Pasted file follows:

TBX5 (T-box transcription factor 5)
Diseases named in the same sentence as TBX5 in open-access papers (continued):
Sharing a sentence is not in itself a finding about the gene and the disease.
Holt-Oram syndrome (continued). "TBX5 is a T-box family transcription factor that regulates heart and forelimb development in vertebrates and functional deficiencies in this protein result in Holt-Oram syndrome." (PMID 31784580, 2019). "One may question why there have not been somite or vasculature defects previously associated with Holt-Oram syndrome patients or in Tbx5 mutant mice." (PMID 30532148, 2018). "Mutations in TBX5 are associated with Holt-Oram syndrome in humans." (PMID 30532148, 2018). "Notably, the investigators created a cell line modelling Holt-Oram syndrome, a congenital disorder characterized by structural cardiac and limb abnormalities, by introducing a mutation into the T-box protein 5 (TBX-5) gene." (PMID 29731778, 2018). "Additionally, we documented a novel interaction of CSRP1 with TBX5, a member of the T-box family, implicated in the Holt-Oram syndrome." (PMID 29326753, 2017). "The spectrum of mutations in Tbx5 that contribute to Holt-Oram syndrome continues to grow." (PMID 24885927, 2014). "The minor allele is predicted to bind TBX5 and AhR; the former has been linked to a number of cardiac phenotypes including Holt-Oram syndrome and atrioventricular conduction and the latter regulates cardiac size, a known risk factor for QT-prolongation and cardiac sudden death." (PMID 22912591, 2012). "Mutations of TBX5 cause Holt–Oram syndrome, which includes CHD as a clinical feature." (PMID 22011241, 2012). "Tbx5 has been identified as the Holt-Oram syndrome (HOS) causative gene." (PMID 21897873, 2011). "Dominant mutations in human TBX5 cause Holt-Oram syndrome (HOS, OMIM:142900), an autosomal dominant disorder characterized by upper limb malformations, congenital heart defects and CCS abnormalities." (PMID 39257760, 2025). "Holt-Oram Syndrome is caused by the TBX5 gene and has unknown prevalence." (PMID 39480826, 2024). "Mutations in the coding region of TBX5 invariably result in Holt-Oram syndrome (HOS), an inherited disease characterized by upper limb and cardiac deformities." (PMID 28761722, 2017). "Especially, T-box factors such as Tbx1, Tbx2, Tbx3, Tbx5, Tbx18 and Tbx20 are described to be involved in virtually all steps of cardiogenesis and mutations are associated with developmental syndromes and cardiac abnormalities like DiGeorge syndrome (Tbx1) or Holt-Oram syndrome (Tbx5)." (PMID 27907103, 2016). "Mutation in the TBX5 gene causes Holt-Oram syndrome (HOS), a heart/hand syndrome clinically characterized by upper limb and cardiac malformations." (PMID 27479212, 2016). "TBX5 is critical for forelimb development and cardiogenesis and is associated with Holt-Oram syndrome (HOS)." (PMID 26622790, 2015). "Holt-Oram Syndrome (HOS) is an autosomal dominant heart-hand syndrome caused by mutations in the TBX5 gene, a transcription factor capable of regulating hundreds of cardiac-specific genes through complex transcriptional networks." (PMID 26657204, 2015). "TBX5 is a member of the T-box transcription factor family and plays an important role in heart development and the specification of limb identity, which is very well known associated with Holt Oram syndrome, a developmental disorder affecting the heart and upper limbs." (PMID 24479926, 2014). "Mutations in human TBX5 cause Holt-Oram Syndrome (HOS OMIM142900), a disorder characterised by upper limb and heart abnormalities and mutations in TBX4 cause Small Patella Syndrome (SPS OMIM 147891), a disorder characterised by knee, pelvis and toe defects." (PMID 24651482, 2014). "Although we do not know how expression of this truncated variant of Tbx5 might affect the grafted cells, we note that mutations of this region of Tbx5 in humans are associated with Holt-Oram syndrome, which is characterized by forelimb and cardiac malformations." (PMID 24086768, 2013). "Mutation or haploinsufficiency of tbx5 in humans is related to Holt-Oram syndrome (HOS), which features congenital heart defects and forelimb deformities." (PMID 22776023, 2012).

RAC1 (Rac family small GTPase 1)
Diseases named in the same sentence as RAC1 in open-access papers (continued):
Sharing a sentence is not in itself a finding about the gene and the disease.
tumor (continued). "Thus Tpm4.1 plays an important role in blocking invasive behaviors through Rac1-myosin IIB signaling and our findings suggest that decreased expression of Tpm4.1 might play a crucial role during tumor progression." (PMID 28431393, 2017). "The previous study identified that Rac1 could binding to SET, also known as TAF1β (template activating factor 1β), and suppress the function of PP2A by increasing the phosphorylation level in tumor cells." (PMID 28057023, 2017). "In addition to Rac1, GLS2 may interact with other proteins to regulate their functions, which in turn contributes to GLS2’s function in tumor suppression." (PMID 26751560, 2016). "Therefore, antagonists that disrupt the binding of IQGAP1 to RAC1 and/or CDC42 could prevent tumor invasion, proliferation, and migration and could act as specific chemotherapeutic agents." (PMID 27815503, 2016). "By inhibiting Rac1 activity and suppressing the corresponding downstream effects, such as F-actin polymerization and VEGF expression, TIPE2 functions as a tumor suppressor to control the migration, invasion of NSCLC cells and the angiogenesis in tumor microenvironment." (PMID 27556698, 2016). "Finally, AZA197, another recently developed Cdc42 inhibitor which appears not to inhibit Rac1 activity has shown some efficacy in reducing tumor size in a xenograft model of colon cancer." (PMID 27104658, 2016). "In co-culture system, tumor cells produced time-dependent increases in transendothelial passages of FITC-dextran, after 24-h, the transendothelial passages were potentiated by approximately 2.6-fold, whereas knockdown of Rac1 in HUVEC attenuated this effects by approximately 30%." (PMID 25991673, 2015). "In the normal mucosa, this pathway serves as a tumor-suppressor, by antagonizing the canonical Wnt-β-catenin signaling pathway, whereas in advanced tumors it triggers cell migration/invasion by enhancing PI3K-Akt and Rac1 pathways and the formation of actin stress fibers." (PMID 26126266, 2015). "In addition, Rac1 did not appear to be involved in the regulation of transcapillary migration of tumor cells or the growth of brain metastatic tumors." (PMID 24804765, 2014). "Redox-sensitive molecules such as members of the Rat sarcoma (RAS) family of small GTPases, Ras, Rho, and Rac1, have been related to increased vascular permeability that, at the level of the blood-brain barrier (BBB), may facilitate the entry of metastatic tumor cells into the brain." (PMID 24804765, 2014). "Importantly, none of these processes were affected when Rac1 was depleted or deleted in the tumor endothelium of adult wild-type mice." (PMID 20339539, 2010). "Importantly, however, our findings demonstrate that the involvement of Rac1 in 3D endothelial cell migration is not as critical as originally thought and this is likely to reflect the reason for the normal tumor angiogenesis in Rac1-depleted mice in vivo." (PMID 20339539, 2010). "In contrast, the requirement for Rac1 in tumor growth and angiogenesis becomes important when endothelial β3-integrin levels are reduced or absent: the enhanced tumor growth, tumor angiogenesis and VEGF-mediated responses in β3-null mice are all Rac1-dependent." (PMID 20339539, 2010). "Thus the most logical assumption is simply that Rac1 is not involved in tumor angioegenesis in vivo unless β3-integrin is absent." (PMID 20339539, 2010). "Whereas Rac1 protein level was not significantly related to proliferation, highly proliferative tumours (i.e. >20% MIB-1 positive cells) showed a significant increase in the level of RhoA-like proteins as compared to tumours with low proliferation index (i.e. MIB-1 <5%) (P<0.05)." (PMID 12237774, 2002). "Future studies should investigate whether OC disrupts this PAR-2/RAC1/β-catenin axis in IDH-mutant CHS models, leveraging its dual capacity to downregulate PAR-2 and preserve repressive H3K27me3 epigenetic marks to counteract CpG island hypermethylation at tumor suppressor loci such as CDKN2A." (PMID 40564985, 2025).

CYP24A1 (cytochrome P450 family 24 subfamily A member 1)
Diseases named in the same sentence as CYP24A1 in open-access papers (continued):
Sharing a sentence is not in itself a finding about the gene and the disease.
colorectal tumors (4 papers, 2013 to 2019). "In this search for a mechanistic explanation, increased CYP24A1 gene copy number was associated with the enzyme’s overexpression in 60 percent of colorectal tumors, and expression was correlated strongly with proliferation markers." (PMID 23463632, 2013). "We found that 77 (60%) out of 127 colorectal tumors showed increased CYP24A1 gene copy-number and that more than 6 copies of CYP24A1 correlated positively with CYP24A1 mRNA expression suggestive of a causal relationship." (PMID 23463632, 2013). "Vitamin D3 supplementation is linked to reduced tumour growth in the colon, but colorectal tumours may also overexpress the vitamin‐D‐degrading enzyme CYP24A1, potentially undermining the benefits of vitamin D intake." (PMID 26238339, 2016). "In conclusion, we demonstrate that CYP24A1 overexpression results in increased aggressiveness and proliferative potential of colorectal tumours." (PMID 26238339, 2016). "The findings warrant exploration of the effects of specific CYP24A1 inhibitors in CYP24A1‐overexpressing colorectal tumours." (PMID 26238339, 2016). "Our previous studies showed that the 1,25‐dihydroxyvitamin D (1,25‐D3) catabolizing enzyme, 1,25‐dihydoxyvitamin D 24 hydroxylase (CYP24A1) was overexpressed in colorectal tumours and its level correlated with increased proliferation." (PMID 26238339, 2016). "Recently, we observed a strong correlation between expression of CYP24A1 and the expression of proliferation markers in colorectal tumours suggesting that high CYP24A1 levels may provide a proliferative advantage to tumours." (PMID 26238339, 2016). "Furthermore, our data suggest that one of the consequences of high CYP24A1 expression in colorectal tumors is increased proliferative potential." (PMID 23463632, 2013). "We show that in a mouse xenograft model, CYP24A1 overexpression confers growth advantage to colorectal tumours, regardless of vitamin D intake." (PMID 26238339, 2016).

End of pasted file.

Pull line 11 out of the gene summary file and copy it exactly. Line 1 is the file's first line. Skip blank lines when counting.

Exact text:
Sharing a sentence is not in itself a finding about the gene and the disease.